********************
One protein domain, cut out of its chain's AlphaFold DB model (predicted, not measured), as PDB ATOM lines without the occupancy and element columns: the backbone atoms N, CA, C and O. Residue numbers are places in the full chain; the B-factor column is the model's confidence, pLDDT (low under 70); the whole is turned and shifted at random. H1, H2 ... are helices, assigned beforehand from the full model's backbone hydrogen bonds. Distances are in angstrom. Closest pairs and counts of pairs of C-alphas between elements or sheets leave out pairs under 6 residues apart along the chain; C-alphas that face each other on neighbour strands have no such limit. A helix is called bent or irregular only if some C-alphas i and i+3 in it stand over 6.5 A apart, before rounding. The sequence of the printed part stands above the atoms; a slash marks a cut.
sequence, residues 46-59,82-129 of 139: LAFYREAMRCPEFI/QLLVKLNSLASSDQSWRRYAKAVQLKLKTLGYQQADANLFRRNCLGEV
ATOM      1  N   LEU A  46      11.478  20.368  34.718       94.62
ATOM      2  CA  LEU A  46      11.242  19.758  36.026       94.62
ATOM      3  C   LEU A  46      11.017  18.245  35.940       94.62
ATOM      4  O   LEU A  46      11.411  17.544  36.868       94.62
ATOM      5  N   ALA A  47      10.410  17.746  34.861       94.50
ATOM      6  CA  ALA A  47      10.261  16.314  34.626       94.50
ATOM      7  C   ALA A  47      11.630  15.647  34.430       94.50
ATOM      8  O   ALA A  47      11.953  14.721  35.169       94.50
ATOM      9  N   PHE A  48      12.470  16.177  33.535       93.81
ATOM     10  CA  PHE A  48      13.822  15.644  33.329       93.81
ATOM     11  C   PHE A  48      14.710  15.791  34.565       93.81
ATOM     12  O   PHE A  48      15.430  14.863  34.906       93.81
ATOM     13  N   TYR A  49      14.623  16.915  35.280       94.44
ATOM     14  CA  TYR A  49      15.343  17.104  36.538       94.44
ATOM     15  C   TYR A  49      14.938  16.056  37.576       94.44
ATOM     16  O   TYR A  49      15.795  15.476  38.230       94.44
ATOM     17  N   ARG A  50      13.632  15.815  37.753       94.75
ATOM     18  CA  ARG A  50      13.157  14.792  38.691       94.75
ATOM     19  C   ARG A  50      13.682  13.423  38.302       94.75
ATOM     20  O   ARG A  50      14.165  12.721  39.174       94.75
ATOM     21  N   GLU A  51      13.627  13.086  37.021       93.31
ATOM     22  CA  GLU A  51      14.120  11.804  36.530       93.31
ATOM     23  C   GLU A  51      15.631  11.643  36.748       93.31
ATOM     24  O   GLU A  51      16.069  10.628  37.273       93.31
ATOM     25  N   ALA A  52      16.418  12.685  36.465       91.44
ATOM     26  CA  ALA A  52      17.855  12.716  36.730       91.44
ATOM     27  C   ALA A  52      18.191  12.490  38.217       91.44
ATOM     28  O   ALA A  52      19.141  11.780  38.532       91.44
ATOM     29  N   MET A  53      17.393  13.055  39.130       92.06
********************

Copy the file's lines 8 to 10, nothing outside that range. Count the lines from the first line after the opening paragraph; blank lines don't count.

ATOM      7  C   ALA A  47      11.630  15.647  34.430       94.50
ATOM      8  O   ALA A  47      11.953  14.721  35.169       94.50
ATOM      9  N   PHE A  48      12.470  16.177  33.535       93.81